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March Madness Preview

March Madness Preview

The NCAA tournament, that glorious spectacle that only comes but once a year, is finally upon us. Sportswriter Bob Ryan said that if the field of 68 duked it out six times, we’d have six different winners. Sounds like brackets will be busted early and often, which, in my view, makes for the most enjoyable viewing experience. Sure, Michigan State was my pick last year (sorry Hoos), but I was stoked to see Middle Tennessee State do the unthinkable and knock off Sparty in the first round. Once my dreams of a perfect bracket are shattered, usually in the first…

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The Magic in Magical Thinking

The Magic in Magical Thinking

“…conscious uncoupling…”

“…and Mexico will pay for it!”

“We are the ones we have been waiting for.”

We cannot help it. Humans desperately need to square the circle. I want to find a cosmic thread or Special Sauce that allows the New York Football Giants to somehow, over about 6 coaching changes and zillions of players post-LT/Simms, to somehow get to the Super Bowl every year.

That is Magical Thinking.

But not every illogical extrapolation is as delusional as the Giants making the Super Bowl in the next few years. Not all desire-driven reality-bnding is magical. Heroin, smoking, and bacon have no objective merit: to…

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Gaga for Gaga

Gaga for Gaga

“The glory of God is man fully alive.” -Irenaeus

I don’t know the last time I was so fixated on a Super Bowl half time show. Actually I can state with complete confidence that I’ve never been so fixated on one. From beginning to end, Lady Gaga’s performance at Super Bowl LI was one for the record books. It was glorious in the best sense of the word.

No doubt Gaga’s performance will inspire a sea of words on the interwebs in the next 24 to 48 hours. I hesitate to add the pile of prose. But something caught my eye that…

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Super Bowl LI Postscript: Joy and Pain, That's the Deal

Super Bowl LI Postscript: Joy and Pain, That’s the Deal

Fact. Tom Brady is the greatest quarterback ever. Fact. Super Bowl 51: to rehash it would be to diminish it.  To explain how exceptional Tom Brady and the Pats were at the end (if we are talking human beings, celebrities, biggest stage) would be to diminish them. Hear this out: The arguably greatest QB in history, before Sunday, just orchestrated the greatest comeback in Super Bowl history.  That’s not hyperbole. That’s what happened.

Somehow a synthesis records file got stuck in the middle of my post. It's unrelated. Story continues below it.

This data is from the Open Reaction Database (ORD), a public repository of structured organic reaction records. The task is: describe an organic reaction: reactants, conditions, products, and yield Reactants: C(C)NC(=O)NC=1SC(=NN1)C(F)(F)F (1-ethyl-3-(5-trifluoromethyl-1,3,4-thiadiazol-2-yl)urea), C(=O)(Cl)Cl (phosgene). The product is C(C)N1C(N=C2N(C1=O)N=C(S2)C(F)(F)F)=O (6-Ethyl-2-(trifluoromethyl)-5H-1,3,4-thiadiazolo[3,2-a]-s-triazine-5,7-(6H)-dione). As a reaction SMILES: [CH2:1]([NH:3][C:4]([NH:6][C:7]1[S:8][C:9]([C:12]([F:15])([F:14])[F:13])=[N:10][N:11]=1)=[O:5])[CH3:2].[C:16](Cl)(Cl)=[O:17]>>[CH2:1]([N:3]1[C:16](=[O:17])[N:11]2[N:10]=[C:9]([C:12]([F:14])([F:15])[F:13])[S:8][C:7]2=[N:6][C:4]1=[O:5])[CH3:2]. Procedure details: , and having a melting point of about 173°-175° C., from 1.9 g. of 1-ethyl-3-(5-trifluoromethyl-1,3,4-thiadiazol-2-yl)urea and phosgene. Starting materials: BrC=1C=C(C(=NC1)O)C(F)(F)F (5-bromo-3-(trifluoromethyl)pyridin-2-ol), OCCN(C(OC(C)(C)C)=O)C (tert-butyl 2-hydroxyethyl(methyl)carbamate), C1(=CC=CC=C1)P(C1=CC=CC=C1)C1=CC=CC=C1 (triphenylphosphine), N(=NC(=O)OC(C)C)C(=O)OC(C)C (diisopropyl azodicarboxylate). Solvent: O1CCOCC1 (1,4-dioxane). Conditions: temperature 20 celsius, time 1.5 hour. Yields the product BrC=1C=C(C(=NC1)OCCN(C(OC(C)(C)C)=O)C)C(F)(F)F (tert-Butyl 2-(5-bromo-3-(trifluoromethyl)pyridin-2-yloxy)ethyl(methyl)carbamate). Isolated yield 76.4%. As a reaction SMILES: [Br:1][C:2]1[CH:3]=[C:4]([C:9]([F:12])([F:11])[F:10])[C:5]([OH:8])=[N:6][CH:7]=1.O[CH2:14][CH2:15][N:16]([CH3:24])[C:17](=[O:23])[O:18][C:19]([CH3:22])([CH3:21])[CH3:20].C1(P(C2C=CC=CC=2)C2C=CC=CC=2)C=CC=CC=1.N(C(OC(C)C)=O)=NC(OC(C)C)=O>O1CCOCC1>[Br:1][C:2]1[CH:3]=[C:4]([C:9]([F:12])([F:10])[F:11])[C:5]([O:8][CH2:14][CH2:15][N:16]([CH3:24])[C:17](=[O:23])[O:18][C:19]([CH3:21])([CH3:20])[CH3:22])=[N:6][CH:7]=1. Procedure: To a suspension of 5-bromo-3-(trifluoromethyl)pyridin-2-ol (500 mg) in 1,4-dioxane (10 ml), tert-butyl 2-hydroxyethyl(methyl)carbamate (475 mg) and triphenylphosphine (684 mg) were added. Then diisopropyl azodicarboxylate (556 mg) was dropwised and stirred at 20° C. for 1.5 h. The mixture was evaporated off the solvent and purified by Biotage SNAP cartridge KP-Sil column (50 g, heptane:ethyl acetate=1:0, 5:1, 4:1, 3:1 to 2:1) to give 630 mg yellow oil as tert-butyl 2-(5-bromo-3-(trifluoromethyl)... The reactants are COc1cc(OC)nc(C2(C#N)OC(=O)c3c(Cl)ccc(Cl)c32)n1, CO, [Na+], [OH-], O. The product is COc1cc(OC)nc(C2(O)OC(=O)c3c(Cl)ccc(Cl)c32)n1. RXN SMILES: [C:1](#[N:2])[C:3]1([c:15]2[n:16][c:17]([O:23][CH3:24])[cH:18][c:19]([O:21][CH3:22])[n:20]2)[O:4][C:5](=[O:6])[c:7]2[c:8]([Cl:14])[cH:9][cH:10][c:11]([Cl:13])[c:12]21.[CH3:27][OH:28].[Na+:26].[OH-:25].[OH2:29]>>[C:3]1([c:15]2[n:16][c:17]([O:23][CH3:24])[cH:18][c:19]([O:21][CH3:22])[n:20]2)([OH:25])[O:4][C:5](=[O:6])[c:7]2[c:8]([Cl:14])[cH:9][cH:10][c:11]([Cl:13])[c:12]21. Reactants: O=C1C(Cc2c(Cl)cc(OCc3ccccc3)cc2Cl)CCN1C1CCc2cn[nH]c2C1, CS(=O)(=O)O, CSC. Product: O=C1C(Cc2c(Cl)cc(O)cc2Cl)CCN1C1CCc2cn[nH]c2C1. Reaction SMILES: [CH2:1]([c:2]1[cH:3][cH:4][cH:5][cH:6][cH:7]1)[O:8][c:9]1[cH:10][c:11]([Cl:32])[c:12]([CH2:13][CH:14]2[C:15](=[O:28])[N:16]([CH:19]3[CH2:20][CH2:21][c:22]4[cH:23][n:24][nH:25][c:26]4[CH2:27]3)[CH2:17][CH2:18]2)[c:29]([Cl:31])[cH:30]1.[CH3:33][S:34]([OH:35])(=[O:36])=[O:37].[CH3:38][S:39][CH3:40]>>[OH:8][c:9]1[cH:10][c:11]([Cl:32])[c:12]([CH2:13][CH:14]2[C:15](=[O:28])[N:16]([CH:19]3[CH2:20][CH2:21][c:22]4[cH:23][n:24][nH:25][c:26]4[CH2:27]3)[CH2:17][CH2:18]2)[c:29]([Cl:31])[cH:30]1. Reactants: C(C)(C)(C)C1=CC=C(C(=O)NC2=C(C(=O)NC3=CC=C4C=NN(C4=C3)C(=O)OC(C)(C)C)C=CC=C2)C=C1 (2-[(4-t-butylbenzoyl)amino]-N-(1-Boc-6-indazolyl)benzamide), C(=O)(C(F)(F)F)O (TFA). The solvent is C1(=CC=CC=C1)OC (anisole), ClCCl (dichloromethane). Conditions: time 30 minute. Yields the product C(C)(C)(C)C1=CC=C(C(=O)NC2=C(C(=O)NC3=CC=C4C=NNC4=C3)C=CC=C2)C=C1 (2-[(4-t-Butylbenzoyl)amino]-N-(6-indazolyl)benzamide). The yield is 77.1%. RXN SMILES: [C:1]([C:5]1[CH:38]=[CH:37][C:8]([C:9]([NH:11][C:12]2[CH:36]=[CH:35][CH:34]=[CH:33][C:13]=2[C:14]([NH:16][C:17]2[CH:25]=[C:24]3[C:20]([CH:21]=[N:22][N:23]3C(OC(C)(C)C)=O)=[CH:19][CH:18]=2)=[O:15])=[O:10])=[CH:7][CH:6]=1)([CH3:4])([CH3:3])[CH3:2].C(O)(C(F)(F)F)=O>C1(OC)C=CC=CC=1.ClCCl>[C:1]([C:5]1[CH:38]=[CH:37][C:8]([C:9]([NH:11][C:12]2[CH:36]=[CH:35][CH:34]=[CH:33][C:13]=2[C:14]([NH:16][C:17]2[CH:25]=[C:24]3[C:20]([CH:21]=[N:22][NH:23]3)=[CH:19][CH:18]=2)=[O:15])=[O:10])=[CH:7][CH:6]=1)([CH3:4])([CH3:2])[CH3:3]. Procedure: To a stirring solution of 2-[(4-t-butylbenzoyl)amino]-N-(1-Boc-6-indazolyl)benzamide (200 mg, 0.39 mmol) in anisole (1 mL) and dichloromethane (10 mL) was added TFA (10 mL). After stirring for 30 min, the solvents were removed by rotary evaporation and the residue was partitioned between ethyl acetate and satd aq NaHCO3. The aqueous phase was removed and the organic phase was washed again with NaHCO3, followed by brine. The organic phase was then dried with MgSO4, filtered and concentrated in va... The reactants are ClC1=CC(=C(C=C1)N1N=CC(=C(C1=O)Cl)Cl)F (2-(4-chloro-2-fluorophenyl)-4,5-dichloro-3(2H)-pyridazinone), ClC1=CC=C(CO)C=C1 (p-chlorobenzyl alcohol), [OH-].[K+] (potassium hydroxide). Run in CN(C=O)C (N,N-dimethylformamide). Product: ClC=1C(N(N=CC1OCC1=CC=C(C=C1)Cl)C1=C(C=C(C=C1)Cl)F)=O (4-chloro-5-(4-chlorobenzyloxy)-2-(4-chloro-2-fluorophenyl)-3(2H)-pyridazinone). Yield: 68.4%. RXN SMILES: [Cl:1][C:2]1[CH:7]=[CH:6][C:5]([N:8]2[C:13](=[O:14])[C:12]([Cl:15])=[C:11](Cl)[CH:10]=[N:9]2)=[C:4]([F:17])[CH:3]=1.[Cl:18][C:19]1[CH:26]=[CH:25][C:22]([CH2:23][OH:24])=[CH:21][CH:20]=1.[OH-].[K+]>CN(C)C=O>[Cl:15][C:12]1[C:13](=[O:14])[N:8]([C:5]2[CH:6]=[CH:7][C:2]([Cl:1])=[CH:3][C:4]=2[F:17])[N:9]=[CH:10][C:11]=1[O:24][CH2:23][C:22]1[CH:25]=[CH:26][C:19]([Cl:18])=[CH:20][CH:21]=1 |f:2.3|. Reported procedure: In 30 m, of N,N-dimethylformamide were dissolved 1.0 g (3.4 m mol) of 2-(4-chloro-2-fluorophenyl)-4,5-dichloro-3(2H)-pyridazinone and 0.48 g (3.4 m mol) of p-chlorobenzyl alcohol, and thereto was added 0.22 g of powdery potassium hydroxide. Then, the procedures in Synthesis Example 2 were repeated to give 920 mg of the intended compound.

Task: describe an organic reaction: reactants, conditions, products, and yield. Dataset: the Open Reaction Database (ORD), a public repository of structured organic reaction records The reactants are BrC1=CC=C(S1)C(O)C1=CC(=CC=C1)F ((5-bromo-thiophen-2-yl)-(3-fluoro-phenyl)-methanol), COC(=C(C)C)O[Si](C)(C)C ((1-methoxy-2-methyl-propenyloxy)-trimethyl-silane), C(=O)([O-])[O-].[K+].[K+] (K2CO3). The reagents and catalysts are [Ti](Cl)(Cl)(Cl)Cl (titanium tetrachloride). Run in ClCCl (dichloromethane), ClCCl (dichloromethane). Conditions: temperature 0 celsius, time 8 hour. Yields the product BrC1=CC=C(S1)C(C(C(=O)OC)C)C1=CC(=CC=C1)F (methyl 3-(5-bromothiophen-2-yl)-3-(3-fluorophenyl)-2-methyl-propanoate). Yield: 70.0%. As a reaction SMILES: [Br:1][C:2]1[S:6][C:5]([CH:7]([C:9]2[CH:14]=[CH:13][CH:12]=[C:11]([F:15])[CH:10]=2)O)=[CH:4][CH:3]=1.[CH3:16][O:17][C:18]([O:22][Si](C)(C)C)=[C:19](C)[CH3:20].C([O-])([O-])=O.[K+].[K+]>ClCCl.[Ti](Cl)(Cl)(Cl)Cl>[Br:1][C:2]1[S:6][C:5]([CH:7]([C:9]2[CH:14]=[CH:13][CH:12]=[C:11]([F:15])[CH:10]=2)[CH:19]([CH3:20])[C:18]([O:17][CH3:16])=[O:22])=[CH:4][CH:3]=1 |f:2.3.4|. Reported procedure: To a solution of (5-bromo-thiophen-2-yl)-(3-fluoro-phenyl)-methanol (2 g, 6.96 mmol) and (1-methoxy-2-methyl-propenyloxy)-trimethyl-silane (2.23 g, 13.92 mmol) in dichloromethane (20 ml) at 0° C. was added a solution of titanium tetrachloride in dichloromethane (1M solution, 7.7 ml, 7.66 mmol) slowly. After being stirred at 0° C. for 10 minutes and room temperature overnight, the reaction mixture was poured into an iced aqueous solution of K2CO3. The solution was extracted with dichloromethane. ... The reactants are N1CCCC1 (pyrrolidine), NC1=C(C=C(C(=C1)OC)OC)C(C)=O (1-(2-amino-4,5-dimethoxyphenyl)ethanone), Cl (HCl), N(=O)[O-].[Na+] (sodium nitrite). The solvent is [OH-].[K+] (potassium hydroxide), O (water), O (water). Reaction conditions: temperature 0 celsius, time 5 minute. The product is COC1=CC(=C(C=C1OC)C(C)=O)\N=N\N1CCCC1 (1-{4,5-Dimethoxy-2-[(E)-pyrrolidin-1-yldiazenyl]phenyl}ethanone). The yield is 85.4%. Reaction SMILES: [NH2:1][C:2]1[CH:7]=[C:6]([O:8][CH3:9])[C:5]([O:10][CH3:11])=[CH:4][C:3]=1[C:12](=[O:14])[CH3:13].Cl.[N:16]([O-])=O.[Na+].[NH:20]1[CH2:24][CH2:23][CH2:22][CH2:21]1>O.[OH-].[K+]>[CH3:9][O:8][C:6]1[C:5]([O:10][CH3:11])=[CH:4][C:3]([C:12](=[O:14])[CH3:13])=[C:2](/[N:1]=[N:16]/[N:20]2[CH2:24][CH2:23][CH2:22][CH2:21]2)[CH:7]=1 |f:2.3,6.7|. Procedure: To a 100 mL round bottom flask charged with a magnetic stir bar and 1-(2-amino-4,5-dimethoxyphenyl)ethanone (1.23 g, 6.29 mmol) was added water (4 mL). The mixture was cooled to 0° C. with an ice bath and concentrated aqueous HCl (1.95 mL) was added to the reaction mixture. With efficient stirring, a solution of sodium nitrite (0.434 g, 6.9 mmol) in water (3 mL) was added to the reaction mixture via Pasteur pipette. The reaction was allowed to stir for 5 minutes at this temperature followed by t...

Cut to my very-much-in-Atlanta family room with all of our offspring fully present in full Falcon regalia. Third quarter: Falcons up 28-3. What? No really, seriously? We were…

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Super Bowl Preview 2 (and Prediction) - The Transformation of Tom Brady

Super Bowl Preview 2 (and Prediction) – The Transformation of Tom Brady

“Your men love you. If I knew nothing else about you, that would be enough” – Prince Edward (to Heath Ledger/William) “A Knights Tale”.

We know a lot about Tom Brady, and there are so many reasons to hate him. He cheated. He is a good friend of of the person most centered in the cross-hairs of the ire of many right now. He’s married to (according to us) the woman who possesses the most robust combination of  wealth and beauty of any woman in the world. That pretty much covers it for many of us. Such a variety of…

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On "Omniscient" Narrators: W.C. Heinz's "Death of a Racehorse"

On “Omniscient” Narrators: W.C. Heinz’s “Death of a Racehorse”

Sportswriters are not generally awarded the prestigious seats at writer’s guild meetings. But when the Library of America brings out a collection of your sportswriting, as they did for W.C. Heinz, the guild must make an exception. Imagine what Heinz’s reportorial eyes witnessed —  the right crosses of Rocky Marciano, the mercurial shouts of Vince Lombardi, and the sweet swing of Stan Musial (not to mention the Battle of the Bulge). Writing his best work at mid-20th century, Heinz bridged the golden era of sportswriters like Grantland Rice with the New Journalism of Tom Wolfe. His boxing novel (“The…

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Super Bowl Preview #1: The Atlanta Falcons Reject "The Disease of Me" by Embracing "Brothership"